Last week, schools were advised to shut down for about two weeks if there were suspected cases of swine flu. Hundreds of schools around the country have followed the government’s guidance and closed schools, giving students an unexpected vacation and leaving parents scrambling for child care.

“We no longer feel that school closure is warranted,” said Dr. Richard Besser, acting director of the Centers for Disease Control and Prevention.

Health and Human Services Secretary Kathleen Sebelius said the swine flu virus had turned out to be milder than feared and the government decided to change its advice. So far, the virus has not proved to be more infectious or deadly than the seasonal flu.

The CDC said parents should still make sure to keep sick children with flulike symptoms at home for seven days.

As the threat seemed to diminish, health officials also considered the problems the closings were creating for parents, Besser said. Officials were hearing about children getting dropped off at libraries, or parents who couldn’t take sick leave to care for their children.

“The downsides of school closure start to outweigh the benefits,” Besser said.

U.S. health officials are no longer recommending that schools close if students come down with swine flu, the government said Tuesday.

Last week, schools were advised to shut down for about two weeks if there were suspected cases of swine flu. Hundreds of schools around the country have followed the government’s guidance and closed schools, giving students an unexpected vacation and leaving parents scrambling for child care.

“We no longer feel that school closure is warranted,” said Dr. Richard Besser, acting director of the Centers for Disease Control and Prevention.

Health and Human Services Secretary Kathleen Sebelius said the swine flu virus had turned out to be milder than feared and the government decided to change its advice. So far, the virus has not proved to be more infectious or deadly than the seasonal flu.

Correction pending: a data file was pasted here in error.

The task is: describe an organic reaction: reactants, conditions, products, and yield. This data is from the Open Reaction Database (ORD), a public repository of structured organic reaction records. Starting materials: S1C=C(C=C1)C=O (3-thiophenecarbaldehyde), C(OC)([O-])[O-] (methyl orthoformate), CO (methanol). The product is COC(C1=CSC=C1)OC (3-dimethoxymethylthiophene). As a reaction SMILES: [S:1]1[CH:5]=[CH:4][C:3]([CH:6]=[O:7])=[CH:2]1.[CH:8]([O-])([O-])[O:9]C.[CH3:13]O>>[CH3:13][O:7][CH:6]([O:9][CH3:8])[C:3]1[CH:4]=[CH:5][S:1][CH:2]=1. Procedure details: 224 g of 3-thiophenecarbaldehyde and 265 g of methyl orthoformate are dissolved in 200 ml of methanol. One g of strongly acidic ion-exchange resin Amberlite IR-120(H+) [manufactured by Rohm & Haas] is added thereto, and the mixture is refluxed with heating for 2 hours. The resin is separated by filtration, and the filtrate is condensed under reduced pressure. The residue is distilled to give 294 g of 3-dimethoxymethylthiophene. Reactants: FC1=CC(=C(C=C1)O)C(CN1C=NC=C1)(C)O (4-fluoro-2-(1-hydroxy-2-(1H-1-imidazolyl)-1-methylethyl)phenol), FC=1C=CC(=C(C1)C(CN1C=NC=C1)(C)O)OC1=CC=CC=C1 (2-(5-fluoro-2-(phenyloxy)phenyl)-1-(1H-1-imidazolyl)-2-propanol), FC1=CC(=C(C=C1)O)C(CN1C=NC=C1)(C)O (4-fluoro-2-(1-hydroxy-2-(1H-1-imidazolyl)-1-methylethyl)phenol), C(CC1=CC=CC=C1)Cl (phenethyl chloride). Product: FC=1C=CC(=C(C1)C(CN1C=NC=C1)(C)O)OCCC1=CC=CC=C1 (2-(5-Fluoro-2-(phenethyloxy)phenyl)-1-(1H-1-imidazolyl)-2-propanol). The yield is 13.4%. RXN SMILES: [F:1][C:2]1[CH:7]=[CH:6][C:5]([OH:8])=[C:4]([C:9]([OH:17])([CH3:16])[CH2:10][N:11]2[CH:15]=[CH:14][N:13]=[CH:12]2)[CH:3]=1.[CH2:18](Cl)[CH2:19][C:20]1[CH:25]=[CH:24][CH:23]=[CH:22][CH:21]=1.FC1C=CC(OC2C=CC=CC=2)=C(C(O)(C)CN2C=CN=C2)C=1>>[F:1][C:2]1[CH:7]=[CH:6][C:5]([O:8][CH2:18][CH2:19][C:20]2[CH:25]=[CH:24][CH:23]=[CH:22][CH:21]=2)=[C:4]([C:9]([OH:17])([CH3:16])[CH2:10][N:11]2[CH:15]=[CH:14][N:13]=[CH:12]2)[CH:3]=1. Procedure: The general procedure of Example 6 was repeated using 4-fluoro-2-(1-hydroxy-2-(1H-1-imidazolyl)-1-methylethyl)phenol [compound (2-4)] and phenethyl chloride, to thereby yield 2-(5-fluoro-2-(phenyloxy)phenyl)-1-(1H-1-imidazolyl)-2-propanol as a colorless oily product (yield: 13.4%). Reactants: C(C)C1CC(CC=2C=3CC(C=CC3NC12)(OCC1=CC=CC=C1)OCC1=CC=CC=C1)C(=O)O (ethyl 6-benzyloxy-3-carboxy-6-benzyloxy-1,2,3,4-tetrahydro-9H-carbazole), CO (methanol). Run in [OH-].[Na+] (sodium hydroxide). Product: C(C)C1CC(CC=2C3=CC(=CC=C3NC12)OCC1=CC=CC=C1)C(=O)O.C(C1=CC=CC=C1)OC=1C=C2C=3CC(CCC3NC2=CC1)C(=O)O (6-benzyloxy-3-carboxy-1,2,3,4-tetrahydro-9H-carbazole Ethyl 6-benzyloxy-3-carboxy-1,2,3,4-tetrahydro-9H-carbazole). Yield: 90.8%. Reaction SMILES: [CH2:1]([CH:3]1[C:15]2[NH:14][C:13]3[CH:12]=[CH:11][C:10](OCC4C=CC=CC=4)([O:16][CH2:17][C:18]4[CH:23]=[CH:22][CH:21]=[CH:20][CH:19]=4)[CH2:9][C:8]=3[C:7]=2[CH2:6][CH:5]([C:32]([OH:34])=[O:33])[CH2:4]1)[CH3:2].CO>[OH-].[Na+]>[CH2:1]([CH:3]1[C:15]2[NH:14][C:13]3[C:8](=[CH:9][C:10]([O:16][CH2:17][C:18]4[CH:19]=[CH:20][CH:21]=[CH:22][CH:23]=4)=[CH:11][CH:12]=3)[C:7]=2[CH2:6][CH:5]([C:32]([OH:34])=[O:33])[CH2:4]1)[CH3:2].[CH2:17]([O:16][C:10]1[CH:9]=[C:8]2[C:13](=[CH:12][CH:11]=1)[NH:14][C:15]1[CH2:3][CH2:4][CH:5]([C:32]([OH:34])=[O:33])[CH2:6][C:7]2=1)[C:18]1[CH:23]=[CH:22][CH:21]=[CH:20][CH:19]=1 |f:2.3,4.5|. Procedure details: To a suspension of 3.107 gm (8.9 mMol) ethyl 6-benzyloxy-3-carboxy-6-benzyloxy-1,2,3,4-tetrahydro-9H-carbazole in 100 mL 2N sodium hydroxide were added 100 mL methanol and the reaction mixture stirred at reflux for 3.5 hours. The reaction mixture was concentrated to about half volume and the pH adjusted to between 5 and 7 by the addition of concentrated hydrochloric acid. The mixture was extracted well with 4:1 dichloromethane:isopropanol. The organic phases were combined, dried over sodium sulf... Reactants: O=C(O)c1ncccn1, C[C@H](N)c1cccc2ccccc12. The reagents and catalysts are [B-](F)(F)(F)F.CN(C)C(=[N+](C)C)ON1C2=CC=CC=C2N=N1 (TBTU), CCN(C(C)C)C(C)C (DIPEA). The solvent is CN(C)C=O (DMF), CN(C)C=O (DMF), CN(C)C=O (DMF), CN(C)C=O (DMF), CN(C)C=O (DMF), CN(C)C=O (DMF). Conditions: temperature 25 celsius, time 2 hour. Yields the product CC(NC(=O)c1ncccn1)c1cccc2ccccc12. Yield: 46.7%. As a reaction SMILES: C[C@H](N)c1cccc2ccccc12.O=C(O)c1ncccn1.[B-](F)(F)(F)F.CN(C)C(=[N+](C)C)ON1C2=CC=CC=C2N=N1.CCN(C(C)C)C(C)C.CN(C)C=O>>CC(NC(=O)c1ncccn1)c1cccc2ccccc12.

The CDC said parents should still make sure to keep sick children with flulike symptoms at home for seven days.

As the threat seemed to diminish, health officials also considered the problems the closings were creating for parents, Besser said. Officials were hearing about children getting dropped off at libraries, or parents who couldn’t take sick leave to care for their children.

“The downsides of school closure start to outweigh the benefits,” Besser said.

Read the rest:
http://news.yahoo.com/s/ap/us_med_swine_
flu_schools;_ylt=Ar6kjka8POh5Dd38i5gWk
v.s0NUE;_ylu=X3oDMTJwaDZ0ZDA4BGF
zc2V0A2FwLzIwMDkwNTA1L3VzX21lZF
9zd2luZV9mbHVfc2Nob29scwRjcG9zAz
MEcG9zAzkEc2VjA3luX3RvcF9zdG9ye
QRzbGsDc2ViZWxpdXNzYXlz

Was the Alarm over Swine Flu Justified?

May 4, 2009

Like a patient suffering from a particularly tenacious case of, well, the flu, the H1N1 virus seemed to gain ground and lose it over the weekend, leaving health officials still cautious, but hopeful that the disease might be on the wane. The number of confirmed infections continues to rise, with the World Health Organization (WHO) reporting 898 infections in 18 countries as of May 3, and the Centers for Disease Control (CDC) tallying 226 confirmed cases in 30 states. The continuing spread led Homeland Security Secretary Janet Napolitano to predict on Sunday that the WHO might soon raise its pandemic alert level from phase 5 to the highest stage, phase 6, which would indicate that a full flu pandemic was underway. “The virus has arrived, I would say, in most of the country now,” said Anne Schuchat, the interim deputy director for science and public health at the CDC.

By Bryan Walsh
Time Magazine

 

But there have still been no deaths and few serious cases reported outside Mexico – and even there, in the epicenter of the H1N1 outbreak, officials reported that the spread has slowed. As labs slogged through the backlog of suspected H1N1 flu cases, the number of confirmed cases and deaths dropped precipitously, indicating that the initial outbreak that so alarmed world health officials might not have been as serious as first feared. (See the top 5 swine-flu don’ts.)